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In the threshold pass on my last project, we used an offset an a multiplier, e.g.
[code]output = max(0, input-threshold)*scale;[/code]Originally I was only had the scale variable, but the artists wanted a bit of extra control as to completely stopping the effect.

As with MJP's suggestion above, this ensures that there's no sudden point where your bloom texture jumps from zero up to some bright value.


BTW you should try an adopt a much more branchless style of programming when writing shaders compared to CPU code.
e.g. your different versions can have their [font=courier new,courier,monospace]if[/font] statements removed by using the [font=courier new,courier,monospace]step[/font] function along with multiplication:
[code]//1
sample.rgb = step(vec3(level), sample.rgb);
//2
sample.rgb = vec3(step(level, dot(sample.rgb, vec3(0.2126, 0.7152, 0.0722))));
//3
float brightenRatio = 1.0 / max(max(sample.r, sample.g), sample.b+0.00000001);
brightenRatio *= step( level, dot(sample.rgb, vec3(0.2126, 0.7152, 0.0722)) );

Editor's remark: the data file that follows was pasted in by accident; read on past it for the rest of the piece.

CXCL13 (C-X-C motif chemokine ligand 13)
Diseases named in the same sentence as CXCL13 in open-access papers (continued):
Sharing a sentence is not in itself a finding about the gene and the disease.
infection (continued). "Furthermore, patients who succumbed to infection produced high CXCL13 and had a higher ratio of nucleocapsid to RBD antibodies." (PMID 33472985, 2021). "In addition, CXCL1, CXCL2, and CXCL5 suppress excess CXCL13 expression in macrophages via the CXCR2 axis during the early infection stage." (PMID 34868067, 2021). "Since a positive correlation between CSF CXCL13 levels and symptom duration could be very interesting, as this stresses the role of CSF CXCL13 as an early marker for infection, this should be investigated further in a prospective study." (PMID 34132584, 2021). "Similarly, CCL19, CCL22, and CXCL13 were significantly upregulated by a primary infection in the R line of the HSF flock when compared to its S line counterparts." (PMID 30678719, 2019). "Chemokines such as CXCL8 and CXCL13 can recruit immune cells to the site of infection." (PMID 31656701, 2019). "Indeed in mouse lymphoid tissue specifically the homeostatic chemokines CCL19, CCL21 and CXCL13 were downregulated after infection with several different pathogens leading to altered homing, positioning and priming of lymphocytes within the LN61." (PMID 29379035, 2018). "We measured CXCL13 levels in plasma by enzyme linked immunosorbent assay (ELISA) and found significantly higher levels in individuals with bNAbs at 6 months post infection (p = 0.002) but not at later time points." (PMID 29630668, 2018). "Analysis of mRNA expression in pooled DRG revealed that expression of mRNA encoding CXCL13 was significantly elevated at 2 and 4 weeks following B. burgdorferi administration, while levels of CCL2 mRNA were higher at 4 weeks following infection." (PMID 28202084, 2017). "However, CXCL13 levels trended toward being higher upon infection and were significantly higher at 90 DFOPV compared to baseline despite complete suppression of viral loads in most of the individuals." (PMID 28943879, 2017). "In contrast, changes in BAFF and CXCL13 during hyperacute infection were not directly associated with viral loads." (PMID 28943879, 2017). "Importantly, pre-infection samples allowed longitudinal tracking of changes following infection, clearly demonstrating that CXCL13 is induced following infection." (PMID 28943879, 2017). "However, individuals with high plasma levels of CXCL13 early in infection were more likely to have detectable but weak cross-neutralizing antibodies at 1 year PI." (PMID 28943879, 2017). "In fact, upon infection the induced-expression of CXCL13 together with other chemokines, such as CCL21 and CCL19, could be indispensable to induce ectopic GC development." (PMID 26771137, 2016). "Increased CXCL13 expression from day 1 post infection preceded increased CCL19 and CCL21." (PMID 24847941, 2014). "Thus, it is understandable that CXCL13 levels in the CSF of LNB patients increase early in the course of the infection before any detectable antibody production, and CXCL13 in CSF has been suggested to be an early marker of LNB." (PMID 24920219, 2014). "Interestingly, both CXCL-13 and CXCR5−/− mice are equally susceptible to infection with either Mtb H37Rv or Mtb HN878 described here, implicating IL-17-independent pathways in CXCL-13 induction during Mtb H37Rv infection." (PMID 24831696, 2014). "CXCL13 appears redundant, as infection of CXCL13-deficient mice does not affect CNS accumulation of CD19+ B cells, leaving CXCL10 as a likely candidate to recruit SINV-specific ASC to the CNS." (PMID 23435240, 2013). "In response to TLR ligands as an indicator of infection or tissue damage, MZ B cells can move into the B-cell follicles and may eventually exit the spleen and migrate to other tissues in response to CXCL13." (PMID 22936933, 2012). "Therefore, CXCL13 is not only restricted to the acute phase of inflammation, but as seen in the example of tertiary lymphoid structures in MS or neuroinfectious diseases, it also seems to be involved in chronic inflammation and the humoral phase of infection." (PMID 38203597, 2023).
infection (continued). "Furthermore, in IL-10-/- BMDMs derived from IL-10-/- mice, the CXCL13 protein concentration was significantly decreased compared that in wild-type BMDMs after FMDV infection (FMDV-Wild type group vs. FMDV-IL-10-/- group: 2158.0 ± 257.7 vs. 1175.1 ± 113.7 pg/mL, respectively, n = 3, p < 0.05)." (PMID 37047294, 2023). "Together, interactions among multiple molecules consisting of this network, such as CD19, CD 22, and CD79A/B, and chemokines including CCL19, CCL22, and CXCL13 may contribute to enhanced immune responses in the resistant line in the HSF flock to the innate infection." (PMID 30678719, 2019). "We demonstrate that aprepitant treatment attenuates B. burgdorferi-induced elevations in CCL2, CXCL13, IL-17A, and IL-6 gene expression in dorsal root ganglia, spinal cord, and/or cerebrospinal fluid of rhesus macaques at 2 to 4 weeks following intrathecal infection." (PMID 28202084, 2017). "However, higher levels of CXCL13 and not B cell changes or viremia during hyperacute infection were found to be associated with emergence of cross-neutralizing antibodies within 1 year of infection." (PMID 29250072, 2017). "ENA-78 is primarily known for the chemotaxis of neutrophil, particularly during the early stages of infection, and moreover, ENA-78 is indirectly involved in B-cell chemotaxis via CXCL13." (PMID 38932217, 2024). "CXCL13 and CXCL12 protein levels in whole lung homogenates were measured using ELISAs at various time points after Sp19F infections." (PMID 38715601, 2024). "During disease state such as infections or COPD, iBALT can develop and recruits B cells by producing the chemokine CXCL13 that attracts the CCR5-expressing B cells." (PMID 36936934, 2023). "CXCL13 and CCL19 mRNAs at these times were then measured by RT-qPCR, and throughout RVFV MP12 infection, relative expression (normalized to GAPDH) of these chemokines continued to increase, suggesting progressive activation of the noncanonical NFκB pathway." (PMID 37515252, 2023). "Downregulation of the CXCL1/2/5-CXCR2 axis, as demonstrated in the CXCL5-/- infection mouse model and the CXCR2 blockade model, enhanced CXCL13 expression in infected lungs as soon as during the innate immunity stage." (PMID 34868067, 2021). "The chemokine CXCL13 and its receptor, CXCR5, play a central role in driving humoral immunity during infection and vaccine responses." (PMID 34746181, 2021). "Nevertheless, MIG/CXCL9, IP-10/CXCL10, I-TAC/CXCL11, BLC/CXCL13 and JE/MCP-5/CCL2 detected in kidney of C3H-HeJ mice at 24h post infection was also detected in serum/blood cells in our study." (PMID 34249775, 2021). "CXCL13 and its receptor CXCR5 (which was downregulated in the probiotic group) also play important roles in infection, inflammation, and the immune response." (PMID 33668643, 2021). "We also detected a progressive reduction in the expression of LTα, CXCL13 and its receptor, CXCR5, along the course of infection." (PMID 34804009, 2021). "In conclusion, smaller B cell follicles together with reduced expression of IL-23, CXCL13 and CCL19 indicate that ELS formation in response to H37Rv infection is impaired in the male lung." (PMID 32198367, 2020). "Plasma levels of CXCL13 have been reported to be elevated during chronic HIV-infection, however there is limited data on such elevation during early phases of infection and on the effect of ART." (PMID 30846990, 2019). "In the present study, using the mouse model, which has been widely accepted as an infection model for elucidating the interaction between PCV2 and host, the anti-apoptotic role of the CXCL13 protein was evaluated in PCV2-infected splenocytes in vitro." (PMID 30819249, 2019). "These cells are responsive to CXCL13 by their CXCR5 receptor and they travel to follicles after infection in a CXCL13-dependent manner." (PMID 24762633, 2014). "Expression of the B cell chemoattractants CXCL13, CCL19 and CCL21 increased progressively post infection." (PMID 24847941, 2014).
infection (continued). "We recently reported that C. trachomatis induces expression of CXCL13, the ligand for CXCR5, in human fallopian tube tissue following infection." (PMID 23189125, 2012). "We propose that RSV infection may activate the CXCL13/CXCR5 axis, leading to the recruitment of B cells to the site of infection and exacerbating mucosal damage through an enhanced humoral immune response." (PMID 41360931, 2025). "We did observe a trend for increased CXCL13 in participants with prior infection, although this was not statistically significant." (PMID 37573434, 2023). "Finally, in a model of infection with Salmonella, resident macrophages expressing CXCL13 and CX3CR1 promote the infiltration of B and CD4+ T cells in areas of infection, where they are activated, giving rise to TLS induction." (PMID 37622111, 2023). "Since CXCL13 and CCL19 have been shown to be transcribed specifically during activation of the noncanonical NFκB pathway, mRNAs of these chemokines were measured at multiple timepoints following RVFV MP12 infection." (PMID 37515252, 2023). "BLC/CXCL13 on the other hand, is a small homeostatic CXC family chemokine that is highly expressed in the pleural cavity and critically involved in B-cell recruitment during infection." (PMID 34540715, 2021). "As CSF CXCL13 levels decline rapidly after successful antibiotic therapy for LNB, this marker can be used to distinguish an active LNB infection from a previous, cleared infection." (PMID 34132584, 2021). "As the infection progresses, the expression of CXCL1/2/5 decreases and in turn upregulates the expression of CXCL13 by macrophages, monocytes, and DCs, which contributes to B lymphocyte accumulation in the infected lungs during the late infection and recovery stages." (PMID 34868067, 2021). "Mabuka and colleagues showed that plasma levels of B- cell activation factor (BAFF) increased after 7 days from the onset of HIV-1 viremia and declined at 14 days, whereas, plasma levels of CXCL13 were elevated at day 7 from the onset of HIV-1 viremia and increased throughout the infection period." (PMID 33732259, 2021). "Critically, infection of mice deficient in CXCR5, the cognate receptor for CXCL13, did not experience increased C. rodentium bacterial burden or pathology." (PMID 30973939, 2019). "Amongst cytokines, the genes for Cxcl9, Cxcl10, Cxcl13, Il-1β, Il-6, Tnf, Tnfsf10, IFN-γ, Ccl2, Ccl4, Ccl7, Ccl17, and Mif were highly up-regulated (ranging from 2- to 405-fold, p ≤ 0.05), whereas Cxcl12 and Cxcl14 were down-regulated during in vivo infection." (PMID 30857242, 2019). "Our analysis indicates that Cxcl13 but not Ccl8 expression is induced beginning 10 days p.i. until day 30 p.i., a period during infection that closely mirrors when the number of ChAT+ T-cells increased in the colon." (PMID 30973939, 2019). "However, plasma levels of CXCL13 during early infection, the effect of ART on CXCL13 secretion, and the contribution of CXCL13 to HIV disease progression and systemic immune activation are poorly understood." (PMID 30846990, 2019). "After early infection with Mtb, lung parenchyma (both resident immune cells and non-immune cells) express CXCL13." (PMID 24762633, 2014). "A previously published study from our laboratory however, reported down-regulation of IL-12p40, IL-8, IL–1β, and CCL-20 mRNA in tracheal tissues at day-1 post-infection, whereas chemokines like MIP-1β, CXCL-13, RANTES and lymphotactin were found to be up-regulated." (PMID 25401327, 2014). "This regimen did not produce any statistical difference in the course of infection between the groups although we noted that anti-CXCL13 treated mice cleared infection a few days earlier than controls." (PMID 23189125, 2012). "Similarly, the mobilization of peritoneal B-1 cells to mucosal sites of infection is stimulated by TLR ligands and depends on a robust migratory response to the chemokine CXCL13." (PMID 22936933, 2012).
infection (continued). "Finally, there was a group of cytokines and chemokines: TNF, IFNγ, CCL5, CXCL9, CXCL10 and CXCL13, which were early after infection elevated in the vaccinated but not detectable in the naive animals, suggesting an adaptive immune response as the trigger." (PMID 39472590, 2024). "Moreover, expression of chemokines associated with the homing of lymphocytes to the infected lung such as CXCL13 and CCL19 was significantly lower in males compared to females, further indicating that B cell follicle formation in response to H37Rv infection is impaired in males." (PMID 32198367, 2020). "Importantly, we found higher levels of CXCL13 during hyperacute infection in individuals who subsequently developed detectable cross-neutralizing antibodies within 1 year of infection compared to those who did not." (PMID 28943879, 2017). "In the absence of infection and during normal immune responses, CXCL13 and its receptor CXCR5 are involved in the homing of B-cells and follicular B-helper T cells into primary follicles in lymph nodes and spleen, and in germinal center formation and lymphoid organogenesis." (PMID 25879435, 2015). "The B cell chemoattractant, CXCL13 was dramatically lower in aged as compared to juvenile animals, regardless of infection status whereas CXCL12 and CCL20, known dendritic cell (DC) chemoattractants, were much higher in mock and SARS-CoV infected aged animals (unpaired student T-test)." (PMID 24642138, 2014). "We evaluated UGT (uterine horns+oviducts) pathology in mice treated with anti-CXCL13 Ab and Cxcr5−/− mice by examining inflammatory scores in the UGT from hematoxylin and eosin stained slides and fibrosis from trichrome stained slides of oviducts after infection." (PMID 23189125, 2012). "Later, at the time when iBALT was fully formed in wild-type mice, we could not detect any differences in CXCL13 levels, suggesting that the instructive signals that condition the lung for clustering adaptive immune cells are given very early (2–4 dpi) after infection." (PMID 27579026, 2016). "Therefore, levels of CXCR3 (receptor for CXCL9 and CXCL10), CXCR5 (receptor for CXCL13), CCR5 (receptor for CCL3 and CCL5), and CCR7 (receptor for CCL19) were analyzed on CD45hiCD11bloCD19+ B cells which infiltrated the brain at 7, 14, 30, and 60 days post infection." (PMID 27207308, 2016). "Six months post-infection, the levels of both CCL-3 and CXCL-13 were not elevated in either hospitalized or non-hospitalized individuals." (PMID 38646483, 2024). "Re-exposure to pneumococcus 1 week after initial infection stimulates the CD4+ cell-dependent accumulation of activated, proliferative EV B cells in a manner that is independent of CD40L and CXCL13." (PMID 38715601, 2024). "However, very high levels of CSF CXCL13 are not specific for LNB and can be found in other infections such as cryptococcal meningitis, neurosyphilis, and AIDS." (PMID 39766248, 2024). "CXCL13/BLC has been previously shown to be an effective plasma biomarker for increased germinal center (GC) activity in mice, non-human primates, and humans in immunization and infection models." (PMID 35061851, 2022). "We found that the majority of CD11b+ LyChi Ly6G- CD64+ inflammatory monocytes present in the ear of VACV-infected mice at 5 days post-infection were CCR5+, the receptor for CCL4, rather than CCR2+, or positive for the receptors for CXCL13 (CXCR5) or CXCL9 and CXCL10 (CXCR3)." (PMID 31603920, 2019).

sample.rgb *= brightenRatio;[/code] Edited by Hodgman

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hy. im using this to in my bloom shader. is simple and it works really well
[CODE]

float4 color = tex2D( srcTex, IN.uv );
color = (-color + (pow(tex2D( srcTex, IN.uv ),Power) * Scale) )/Bias;
return color;
[/CODE]
here's a screenshot using scale = 1.83, power = 4 and bias = 0.27
[URL=http://imgur.com/WXed6][IMG]http://i.imgur.com/WXed6.jpg[/IMG][/URL]
PS: this is HLSL, but i think it should be really similar

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[quote name='pachesantiago' timestamp='1350324376' post='4990455']
hy. im using this to in my bloom shader. is simple and it works really well
[CODE]

float4 color = tex2D( srcTex, IN.uv );
color = (-color + (pow(tex2D( srcTex, IN.uv ),Power) * Scale) )/Bias;
return color;
[/CODE]
here's a screenshot using scale = 1.83, power = 4 and bias = 0.27
[url="http://imgur.com/WXed6"][img]http://i.imgur.com/WXed6.jpg[/img][/url]
PS: this is HLSL, but i think it should be really similar
[/quote]
Sorry, didnt mention that the grayscale is another shader, is not part of the "bright pass"
Using colors:
[URL=http://imgur.com/21Oys][IMG]http://i.imgur.com/21Oys.png[/IMG][/URL]

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This topic is 1919 days old which is more than the 365 day threshold we allow for new replies. Please post a new topic.